The next General Conference on Weights and Measures is coming, at which an important event was announced. There was an urgent need to change the definitions of the kilogram, kelvin, ampere and mole - the four basic elements of the Metric system. This is due to the desire of most states to use new instruments and measurement technologies that are incompatible with old standards.
So, the well-known kilogram will no longer be tied to the mass of a standard cylinder made of platinum and iridium, which is stored under glass armor in France and is retrieved to calibrate other instruments only once every 40 years. In the 21st century, the mass of objects is no longer measured on scales, but indirectly - using Planck's constant. To do this, an extremely expensive but very accurate device known as the "Kibble balance" was specially designed.
Kibble Balance, formerly called watt balance, is a measuring device that measures the amount of electrical current required to generate sufficient electromagnetic force to balance a given mass. And then, with the help of Planck's constant, they pass from electricity to the mass of the object, and get the coveted kilogram. Because it is easier and more reliable to measure the parameters of electric fields than to directly compare the masses of individual objects.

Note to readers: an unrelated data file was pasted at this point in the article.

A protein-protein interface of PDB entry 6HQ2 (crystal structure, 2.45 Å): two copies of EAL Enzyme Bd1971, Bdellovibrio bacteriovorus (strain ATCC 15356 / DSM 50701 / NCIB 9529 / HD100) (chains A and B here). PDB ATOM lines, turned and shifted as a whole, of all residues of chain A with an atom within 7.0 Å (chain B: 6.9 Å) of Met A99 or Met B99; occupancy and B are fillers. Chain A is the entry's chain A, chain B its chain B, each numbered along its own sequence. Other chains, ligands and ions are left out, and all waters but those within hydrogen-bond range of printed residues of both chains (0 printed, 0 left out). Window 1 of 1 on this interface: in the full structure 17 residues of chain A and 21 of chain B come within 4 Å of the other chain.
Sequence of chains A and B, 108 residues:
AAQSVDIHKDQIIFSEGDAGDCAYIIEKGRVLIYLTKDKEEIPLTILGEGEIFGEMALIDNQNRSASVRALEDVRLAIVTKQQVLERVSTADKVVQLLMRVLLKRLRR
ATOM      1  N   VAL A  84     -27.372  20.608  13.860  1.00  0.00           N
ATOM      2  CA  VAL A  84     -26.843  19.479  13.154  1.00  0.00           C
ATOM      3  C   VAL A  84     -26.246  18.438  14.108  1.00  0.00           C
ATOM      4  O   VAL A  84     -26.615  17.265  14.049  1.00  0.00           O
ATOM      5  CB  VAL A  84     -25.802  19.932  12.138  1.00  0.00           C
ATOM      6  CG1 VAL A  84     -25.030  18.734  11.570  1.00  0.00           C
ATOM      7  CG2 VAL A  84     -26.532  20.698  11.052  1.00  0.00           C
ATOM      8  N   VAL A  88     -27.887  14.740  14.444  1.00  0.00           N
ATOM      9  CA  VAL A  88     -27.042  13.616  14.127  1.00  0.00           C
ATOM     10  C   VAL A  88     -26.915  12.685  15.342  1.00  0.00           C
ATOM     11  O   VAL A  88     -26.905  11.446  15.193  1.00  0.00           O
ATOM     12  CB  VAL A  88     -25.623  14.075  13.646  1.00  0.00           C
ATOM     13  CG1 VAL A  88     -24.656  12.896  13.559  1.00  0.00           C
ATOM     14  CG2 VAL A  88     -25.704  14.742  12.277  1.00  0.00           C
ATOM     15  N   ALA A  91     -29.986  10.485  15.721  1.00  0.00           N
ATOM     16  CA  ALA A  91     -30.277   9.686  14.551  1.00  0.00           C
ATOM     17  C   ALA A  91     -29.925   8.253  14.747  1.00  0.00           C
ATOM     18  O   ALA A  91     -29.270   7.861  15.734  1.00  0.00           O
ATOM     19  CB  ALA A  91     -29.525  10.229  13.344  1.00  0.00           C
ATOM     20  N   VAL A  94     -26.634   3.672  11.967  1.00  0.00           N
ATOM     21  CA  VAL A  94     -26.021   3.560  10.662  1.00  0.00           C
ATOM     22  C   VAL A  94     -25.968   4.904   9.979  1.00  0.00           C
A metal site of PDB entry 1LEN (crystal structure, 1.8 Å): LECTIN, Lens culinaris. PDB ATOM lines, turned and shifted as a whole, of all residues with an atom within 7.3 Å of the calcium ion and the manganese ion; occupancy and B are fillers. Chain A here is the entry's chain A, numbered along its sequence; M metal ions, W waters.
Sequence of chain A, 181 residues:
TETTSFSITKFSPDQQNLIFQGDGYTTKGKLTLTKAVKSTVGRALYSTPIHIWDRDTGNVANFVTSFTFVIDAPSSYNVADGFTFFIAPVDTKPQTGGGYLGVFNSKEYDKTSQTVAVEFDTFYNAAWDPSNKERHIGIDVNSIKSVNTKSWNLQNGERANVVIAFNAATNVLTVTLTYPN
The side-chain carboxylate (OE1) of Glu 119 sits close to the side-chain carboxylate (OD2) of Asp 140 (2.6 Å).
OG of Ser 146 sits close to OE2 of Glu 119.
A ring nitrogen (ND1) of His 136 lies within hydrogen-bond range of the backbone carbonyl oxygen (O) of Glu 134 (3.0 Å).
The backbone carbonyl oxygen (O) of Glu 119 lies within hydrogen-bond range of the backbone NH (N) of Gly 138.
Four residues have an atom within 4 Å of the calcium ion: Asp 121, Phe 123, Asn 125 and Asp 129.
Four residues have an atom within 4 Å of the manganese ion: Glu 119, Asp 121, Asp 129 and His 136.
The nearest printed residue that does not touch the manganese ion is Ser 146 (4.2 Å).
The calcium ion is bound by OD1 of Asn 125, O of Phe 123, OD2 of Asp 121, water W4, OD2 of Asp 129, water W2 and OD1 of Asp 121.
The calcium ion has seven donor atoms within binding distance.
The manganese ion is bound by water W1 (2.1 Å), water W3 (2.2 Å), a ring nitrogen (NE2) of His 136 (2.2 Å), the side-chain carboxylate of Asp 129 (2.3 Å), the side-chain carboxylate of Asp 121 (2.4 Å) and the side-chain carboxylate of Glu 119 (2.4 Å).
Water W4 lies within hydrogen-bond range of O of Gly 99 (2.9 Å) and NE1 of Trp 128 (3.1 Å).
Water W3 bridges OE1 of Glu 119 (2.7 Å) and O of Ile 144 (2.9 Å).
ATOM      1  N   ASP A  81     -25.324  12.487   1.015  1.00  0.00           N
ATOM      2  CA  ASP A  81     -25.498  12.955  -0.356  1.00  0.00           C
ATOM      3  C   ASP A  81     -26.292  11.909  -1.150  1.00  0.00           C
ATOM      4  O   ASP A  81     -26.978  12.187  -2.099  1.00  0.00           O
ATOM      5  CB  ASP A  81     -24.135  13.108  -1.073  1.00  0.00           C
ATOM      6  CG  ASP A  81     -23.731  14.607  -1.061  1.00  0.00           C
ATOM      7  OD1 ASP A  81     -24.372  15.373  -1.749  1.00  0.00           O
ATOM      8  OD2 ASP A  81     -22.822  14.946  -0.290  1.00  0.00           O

As the metrologists themselves note, for consumers, in fact, nothing will change, a kilogram will remain a kilogram, but scientists in numerous laboratories around the world will breathe a sigh of relief. Likewise, under the new standards, the mole, ampere, and kelvin are being reclassified, as before, during the last general conference, they changed the definition of meter, second and candela. The very procedure for redefining units of measurement will be broadcast online.